“a dynamic system of strong trusts … to improve schools”.

I agree with this entirely. A strong trust, however, need not be a large one. All the indications are that it should not be. Large trusts were seen as essential when the policy began—I remember it well—but now they could be standing in the way of progress. As I said, I believe they should be divided into smaller units where necessary.

No one could be more supportive of the concept of academies than me, and I have not changed my view that the best schools are led by first-class heads and dedicated local governors, untrammelled by unnecessary bureaucracy, regulation and interference from government at all levels, and are given as much autonomy within the system as possible.

My Lords, I congratulate the noble Lord, Lord Lingfield, on bringing this debate, and I absolutely welcome the opportunity to speak in it, but I may not make remarks that are entirely consistent with his approach.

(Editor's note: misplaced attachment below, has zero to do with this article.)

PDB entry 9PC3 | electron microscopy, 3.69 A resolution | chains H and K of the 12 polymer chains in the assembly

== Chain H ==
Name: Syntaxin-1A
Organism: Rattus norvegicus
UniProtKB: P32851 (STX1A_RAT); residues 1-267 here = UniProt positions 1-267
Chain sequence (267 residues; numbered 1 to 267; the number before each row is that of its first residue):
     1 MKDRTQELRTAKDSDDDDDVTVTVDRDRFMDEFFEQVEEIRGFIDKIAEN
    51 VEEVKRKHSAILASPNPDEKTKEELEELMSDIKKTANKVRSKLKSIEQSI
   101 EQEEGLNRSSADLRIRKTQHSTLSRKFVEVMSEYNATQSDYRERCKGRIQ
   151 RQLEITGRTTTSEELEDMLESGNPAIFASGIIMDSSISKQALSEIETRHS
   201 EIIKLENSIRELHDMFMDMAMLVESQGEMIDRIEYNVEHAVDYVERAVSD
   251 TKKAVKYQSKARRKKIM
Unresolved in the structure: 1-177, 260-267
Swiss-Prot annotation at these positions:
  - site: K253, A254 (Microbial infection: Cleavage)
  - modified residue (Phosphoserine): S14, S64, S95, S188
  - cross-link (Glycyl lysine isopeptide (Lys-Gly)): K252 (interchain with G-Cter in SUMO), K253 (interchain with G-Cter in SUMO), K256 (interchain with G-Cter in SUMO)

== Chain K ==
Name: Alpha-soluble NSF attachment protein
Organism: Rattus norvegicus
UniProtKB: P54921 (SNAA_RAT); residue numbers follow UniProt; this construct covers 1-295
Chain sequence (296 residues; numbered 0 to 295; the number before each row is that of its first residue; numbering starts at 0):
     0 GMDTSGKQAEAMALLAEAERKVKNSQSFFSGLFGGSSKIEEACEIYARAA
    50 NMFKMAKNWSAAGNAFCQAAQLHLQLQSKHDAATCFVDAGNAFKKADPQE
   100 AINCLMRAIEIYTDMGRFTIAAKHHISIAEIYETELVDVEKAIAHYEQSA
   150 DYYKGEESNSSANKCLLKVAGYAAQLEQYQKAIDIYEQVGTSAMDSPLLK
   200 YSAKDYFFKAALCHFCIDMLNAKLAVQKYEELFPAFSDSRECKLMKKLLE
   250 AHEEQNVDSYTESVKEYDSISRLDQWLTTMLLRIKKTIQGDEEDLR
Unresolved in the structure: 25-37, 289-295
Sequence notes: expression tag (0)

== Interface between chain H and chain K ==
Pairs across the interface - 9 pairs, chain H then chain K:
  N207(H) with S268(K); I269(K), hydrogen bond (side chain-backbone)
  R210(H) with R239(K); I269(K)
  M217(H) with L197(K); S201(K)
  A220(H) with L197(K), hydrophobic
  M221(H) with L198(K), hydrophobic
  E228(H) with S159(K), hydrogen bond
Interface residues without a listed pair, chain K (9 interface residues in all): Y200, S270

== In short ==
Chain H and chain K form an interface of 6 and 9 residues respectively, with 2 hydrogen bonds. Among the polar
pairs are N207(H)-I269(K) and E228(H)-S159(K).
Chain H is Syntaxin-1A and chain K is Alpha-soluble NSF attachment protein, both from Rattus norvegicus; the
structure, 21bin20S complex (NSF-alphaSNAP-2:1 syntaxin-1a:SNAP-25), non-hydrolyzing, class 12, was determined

Regarding some of the things the noble Lord said, as he knows, before we had LMS we had local financial management; I just add that to his history of education. I believe he said that schools will be given their own cheque books, but it is not always schools; it is sometimes the trusts, and that does not necessarily play to the advantage of every school. Autonomy can be a moot point.

The schools that Michael Gove allowed to become academies had, of course, become outstanding as members of their local authorities; they were outstanding schools, and then they changed status. I am very interested in what evidence the noble Lord has—I will come on to this later in my remarks—for the assertion that, the more variety there is in the system, the higher achieving it will be. I would be delighted to have that conversation with him at some other point.

As has been noted by the noble Lord and various papers, primary schools have been much more reluctant to change their status and have chosen, in large numbers, to remain with their local authorities. But, often, they have collaborated with other schools that have remained in their local authorities. Indeed, sometimes they have also collaborated with primary schools that are in multi-academy trusts or local stand-alone trusts, and it seems to me that that has worked quite well.